Paula Chin in Co-op/Condo Buyers on August 10, 2023
In 2005, a shareholder at an Upper East Side co-op renovated his apartment after signing an alteration agreement in which he took responsibility for any damages that might result from the alterations. The agreement carried an additional requirement: if the apartment was ever sold, the new purchaser had to agree to assume responsibility for these alterations, even though he or she hadn’t made them.
Fast forward a number of years. A new owner was living in the unit when the previous alterations caused a massive leak, resulting in extensive damage to the unit directly below as well as flooding the hallways on two floors. The co-op board turned to the current owner to foot the repair bill, but he refused to pay it. When the co-op looked for the signed assumption agreement, it wasn’t there. The reason? Because it was not signed when the transfer closing took place, even though the stipulation was in the co-op’s alteration agreement. Instead, the board had to foot the $2.5 million repair bill.
It's a cautionary tale. “An agreement isn’t simply, ‘Someone wants to do this scope of work today, we are going to approve it, and then they’re liable going forward if something goes wrong,’” says Leni Morrison Cummins, chair of cooperatives and condominiums at the law firm Cozen O’Connor. “What many directors don’t realize is that without an assumption contract with future buyers, those obligations will literally disappear into thin air.”
A standard alteration agreement typically includes a clause saying that the current owner is required to inform prospective purchasers of any alterations and obtain the buyer’s agreement to assume responsibility for them. While that seems to provide protection to the co-op or condo, it doesn’t. What’s needed is for the purchaser to actually sign a document that references the alteration agreement by date and binds the buyer to all of the obligations in it. An example of this is the “Purchaser’s Assumption of Alteration Agreement,” (available at the New York City Bar website https://bit.ly/AltAgrForm).
As for when the document has to be given to the purchaser, there are several options. “A co-op, which won’t approve a transfer until it has a completed application package, could make the assumption a required part of that package,” says Chris Tumulty, a partner at the law firm Fox Rothschild.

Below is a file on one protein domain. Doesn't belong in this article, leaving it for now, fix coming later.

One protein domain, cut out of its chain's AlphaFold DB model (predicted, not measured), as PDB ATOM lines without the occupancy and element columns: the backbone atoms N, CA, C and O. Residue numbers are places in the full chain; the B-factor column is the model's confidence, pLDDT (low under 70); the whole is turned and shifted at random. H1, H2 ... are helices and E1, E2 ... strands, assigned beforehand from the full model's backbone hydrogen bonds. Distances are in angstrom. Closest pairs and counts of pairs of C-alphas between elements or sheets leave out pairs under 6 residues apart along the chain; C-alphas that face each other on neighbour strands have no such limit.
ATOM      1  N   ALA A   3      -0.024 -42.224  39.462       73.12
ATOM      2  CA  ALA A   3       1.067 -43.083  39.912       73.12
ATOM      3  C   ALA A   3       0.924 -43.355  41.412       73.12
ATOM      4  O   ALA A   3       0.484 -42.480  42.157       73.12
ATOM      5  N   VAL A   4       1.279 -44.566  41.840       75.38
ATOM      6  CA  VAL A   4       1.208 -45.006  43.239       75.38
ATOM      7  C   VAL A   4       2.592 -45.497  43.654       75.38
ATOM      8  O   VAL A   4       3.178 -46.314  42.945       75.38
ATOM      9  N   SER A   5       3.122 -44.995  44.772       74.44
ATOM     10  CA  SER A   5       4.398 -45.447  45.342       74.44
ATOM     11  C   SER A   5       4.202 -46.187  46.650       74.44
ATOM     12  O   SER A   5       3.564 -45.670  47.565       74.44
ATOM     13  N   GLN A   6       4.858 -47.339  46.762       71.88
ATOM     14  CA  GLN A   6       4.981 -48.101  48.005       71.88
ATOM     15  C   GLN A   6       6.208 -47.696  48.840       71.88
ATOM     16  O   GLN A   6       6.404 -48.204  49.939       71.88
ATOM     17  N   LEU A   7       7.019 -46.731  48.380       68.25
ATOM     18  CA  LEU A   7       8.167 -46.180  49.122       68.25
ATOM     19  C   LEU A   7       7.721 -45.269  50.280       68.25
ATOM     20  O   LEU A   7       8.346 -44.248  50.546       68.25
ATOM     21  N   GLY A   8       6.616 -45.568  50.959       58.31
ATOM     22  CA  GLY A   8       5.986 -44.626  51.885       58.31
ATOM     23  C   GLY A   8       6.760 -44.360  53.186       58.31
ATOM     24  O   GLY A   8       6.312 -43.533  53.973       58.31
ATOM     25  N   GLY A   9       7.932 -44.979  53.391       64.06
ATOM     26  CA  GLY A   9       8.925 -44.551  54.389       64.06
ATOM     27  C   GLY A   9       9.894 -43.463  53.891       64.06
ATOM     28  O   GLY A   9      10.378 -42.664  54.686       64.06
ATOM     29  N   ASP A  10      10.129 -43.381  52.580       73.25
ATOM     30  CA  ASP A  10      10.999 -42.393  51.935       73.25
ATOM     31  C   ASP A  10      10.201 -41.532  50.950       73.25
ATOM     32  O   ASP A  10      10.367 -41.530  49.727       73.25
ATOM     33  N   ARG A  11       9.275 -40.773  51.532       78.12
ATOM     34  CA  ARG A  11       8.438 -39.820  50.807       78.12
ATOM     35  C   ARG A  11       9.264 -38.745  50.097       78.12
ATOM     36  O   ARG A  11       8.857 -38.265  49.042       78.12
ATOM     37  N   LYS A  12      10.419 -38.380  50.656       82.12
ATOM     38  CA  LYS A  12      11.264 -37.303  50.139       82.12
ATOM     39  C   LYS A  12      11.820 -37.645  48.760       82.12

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Similarly, a condo can require an assumption agreement before waiving its right of first refusal and allowing the sale to go forward. Boards can also ask the seller to deliver the signed document prior to closing, or the document could be signed at closing. If the latter, “It better not come as a surprise to the buyer,” Cummins says. “If someone suddenly learns there were alterations that they are liable for, you’d better believe they are going to demand a price concession, or even walk away.”
Whichever method is chosen, it’s the board’s responsibility to keep meticulous records of the alterations for every apartment — what was changed, when, and by which owner. That’s important, because with each change of ownership, the subsequent owner who signs an assumption agreement is responsible for the alterations made by every previous owner.
The challenge is that there is no consistent, agreed-upon way to record each successive set of alterations or to make buyers aware of the changes made to their units. Record-keeping is often left to managing agents, but since management might change, it can’t be assumed that the information is passed along.
“Basically, you have to treat alteration and assumption agreements like corporate documents and make sure they’re retained for safekeeping,” says Ken Jacobs, a partner at the law firm Smith, Buss & Jacobs. “And when there is a sale, the board has to make sure that management checks the agreements for that unit, and for management to inform the transfer agent. The right hand has to know what the left hand is doing.”
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